U.S. state policymakers should look to the management of public pensions in Canada, which The Economist profiled recently, noting, “Those seeking to understand how Canadians have pulled it off are given two answers: Governance and pay. There is little political interference in the funds’ operations. They attract people with backgrounds in business and finance to sit on their boards, unlike American public pension funds, which are stuffed with politicians, cronies, and union hacks.”
Structural factor 5: Faulty accounting standards.
Many state pension managers base their funding projections on overly optimistic expectations of investment returns, resulting in too little being set aside for future beneficiaries. This has been allowed to happen under rules set out by the Government Accounting Standards Board (GASB), which governs public pensions. GASB rules allow public pension funds to set their liability discount rate based solely on their expected rate of return. For most pension funds, this lies in the 7.5 to 8.5 percent range.
However, while pension funds can achieve such rates of return in some years, they are extremely unlikely to replicate such performance in the long run and without taking a lot of risk. Thus, such interest rates should not be used to value benefit liabilities that are guaranteed. As Josh Barro of the Manhattan Institute notes, “Those higher returns carry a downside: volatility … In some moments, investments will produce windfalls that far exceed expectations; at other times, as in the period from 2008 to 2009, the funds’ returns will come in far behind.”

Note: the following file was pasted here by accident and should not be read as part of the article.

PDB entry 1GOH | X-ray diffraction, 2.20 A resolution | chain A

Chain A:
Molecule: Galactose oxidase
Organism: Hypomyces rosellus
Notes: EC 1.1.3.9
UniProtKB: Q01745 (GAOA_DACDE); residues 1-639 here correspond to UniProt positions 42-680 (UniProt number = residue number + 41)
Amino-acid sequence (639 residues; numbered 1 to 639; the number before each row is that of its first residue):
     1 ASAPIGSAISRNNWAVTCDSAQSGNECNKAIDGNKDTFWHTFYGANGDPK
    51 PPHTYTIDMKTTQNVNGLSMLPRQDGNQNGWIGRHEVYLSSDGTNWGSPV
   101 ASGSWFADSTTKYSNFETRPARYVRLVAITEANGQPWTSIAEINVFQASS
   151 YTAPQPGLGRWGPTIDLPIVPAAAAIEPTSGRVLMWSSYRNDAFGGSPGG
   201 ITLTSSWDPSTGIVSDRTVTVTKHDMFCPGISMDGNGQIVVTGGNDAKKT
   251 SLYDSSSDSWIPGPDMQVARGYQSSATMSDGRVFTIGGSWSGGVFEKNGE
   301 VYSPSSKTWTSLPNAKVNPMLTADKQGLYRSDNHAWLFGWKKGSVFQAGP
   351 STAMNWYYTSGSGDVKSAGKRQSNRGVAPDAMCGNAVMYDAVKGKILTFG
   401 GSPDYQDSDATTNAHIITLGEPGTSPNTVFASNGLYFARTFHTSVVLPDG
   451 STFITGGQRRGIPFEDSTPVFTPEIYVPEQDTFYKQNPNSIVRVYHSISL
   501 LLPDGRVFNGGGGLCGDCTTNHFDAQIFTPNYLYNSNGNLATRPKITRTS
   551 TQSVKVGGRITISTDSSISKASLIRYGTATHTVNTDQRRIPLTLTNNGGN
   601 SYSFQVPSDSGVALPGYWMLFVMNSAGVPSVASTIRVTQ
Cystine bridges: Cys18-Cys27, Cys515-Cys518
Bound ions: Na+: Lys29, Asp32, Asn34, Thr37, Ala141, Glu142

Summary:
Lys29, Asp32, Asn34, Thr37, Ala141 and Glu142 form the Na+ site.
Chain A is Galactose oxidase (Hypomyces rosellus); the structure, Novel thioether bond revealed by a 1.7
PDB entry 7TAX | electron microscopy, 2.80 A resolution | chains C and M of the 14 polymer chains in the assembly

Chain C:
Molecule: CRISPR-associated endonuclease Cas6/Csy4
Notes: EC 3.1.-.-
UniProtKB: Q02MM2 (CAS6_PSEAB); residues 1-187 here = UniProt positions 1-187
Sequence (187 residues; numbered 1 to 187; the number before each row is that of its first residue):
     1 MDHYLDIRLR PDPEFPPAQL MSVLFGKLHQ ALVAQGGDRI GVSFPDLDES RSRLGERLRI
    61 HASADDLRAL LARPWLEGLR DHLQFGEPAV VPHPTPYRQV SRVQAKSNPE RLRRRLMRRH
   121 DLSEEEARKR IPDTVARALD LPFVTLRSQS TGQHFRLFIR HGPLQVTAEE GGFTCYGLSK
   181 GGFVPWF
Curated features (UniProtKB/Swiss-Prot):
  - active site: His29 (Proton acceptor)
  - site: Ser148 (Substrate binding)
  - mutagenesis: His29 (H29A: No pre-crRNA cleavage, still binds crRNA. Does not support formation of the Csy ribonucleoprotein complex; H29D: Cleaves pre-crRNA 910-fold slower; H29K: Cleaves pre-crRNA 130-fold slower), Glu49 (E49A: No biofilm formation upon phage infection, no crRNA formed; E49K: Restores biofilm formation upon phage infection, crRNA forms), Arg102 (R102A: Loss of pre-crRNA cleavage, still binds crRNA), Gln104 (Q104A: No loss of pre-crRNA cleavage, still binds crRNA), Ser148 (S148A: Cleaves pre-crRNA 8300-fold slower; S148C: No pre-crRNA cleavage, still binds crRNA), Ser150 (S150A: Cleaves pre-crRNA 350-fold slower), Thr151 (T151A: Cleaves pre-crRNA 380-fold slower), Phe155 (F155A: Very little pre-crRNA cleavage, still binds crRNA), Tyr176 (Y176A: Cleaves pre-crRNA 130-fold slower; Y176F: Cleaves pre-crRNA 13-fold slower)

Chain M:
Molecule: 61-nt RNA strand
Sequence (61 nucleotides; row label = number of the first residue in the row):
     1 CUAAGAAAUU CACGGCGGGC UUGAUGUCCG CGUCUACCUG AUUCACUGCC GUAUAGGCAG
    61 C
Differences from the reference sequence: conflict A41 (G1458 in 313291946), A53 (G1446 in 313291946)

In the private sector, the Financial Accounting Standards Board requires pension fund discount rates to reflect investment risk. “For most private-sector pension plans,” notes Barro, “the market-value approach produces a discount rate between 5 percent and 6 percent—noticeably lower than the 8 percent presumed by the public sector.” Notably, Rhode Island’s wide-ranging pension reforms included a lowering of the state pension fund’s discount rate from 8.25 to 7.5 percent. While arguably it could have been lowered by more, the move is a step in the right direction.
Both political parties are to blame for budget deficits. Today, they threaten the fiscal viability of states both red and blue. As the National Conference of State Legislatures report makes clear, state officials across the nation and from both parties are finally working to pull their jurisdictions back from the brink. To do so effectively, they need to enact reforms that tackle structural problems head-on.